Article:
The same can’t be said of her fidelity to the men she married—and to an extent her own children. To its credit, the documentary doesn’t shy away from Bergman’s tendency to love ’em and leave ’em. Her first marriage to Dr. Petter Lindström, with whom she had daughter Pia, survived trysts with war photographer Robert Capa and director Victor Fleming, but not the much publicized affair with Italian director Roberto Rossellini. Bergman fell from grace and was branded immoral in America after giving birth to their first child out of wedlock. (They were both technically still married when their affair began). Devastated by the scandal, she remained in Italy to work solely on films with Rossellini, including Voyage to Italy, Stromboli, Europa ’51 and Fear.

Proving that even 1950s America loved an underdog, Bergman made her triumphant return to Hollywood in 1956 for Anastasia, which earned her a second Oscar (her first was for Gaslight in 1944). When her tumultuous marriage to Rossellini ended in 1957, she married Swedish theatrical producer Lars Schmidt the same year. Most surprising amid these glimpses into her personal life are the complicated relationships Bergman developed with all of her children. Before Petter and Pia moved to Los Angeles, she would only see Pia during breaks in filming, at first going months and then later years without seeing her eldest daughter, after her divorce. It wasn’t much different for the Rossellini children, who were often left in the care of others while Bergman was off working.

Björkman’s documentary underplays some of the emotional unpleasantries of Bergman’s life: divorces, custody battles and the thoughts of husbands and spurned lovers. While each of the children wishes Bergman were around more, none say they harbor any resentment or anger. It’s a little hard to believe. Pia comes closest to admitting she was “stunned” upon being told her mother wasn’t coming home, but she’s also adamant there will never be a Mommie Dearest version of Bergman’s story, as “she was just too much fun to be with.” Roberto explains it best when he describes Bergman more like a friend than mother; he and his sisters grew to understand she didn’t want to be tied down to traditional roles. While we don’t need the sordid details—save it for the cable channels and talk shows—In Her Own Words forgoes any real examination of the consequences of Bergman’s decisions on her relationships.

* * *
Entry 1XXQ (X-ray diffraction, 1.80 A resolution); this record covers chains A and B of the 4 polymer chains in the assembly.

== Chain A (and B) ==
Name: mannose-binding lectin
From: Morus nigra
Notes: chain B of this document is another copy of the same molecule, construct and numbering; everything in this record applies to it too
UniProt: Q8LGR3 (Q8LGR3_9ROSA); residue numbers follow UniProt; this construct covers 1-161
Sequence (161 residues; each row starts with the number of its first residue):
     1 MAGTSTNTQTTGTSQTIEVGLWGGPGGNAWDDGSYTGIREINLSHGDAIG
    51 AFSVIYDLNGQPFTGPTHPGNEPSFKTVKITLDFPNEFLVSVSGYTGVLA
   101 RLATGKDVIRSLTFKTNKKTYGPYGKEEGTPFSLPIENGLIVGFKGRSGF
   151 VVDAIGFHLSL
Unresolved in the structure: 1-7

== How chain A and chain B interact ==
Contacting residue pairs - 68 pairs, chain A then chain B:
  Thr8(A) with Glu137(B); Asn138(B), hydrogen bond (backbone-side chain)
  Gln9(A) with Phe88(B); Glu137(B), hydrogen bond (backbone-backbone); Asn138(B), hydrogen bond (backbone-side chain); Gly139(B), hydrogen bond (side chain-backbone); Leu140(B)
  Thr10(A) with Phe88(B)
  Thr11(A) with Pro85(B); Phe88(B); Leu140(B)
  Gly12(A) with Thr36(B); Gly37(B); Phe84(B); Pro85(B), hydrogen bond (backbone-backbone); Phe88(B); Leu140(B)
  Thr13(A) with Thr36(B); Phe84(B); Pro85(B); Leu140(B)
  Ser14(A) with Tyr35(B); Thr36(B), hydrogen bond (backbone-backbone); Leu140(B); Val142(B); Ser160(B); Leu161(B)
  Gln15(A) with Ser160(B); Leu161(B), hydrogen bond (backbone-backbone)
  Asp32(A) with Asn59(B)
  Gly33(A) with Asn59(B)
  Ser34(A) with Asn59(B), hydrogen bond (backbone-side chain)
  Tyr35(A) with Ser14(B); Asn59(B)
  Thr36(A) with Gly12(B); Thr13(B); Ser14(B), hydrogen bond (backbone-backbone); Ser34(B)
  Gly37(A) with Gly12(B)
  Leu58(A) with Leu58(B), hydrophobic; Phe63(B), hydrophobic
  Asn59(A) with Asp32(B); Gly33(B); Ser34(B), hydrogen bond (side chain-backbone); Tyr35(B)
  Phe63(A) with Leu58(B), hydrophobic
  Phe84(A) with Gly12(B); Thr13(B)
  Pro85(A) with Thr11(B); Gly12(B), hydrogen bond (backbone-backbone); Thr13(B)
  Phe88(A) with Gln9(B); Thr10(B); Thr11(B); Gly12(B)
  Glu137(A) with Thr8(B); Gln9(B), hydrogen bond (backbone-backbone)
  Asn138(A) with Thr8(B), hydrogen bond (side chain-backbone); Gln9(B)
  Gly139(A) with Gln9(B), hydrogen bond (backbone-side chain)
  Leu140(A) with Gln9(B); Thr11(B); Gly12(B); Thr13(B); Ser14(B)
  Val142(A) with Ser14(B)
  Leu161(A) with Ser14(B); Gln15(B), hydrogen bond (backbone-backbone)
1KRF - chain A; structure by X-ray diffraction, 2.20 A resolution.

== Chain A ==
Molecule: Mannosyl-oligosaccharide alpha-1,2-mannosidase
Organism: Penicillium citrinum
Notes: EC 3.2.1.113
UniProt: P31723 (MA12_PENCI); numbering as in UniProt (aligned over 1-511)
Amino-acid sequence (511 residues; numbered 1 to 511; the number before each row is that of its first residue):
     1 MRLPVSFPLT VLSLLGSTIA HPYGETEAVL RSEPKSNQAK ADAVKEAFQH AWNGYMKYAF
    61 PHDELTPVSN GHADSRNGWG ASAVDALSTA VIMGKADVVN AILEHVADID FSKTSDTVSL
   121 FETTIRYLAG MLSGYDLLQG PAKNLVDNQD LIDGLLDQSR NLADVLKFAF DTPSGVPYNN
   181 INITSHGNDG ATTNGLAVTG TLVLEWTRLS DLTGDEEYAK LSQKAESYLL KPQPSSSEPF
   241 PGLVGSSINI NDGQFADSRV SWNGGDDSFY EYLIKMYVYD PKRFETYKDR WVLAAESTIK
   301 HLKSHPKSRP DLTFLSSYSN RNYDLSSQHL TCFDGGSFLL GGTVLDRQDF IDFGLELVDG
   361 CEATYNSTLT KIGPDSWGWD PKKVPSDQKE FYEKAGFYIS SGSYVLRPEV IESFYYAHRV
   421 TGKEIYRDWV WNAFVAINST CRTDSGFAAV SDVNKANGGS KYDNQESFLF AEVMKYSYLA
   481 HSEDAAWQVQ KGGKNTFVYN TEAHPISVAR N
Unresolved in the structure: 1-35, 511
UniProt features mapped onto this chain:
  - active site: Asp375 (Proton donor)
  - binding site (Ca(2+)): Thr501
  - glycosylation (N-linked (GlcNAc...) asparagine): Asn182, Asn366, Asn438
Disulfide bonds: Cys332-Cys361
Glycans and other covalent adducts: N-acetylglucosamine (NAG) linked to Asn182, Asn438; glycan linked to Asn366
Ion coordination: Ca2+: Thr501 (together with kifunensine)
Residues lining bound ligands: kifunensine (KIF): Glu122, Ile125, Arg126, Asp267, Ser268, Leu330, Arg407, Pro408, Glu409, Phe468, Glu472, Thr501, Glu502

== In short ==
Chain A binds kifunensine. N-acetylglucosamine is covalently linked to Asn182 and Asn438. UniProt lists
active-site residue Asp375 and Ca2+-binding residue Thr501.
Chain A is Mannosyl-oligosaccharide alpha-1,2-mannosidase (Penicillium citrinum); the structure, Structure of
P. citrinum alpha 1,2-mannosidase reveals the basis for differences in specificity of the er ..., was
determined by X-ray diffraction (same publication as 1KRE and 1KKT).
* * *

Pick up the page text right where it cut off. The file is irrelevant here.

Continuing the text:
Also glossed over is Bergman’s late career, save for her experiences filming Autumn Sonata with Ingmar Bergman and Liv Ullmann. Her last role, as Israeli Prime Minister Golda Meir in the miniseries A Woman Called Golda (1982), probably took the greatest courage; she was seriously ill and in pain with cancer during its filming, though she never let the disease affect her working 12-hour days. The capstone project is only briefly mentioned on title cards, though the role earned her a posthumous Emmy and Golden Globe.

Ingrid Bergman: In Her Own Words is edited seamlessly by Dominika Daubenbüchel, a frequent Björkman collaborator, but the documentary’s pace does slow at times, weighed down by an overabundance of private footage. (Home movies are still home movies no matter whose they are.) Interviews toward the end of the film with actress Sigourney Weaver and historian Jeanine Basinger feel tacked on, afterthoughts without any additional insight.

Though we understand why Bergman’s children would want Björkman to keep painful memories and ignominious subjects out of the picture, Ingrid Bergman: In Her Own Words winds up as a tribute film. It’s an incomplete portrait of a complex woman whose off-screen life was just as dynamic as her on-screen persona.

Director: Stig Björkman
Writers: Stig Björkman, Dominika Daubenbüchel, Stina Gardell
Starring: Featuring interviews with Isabella Rossellini, Ingrid Rossellini, Roberto Rossellini, Pia Lindström, Fiorella Mariani, Liv Ullmann, Sigourney Weaver and Jeanine Basinger. Narration provided by Alicia Vikander
Release Date: Opening in New York on November 13 and Los Angeles on December 11


Christine N. Ziemba is a Los Angeles-based freelance pop culture writer and regular contributor to Paste. You can follow her on Twitter.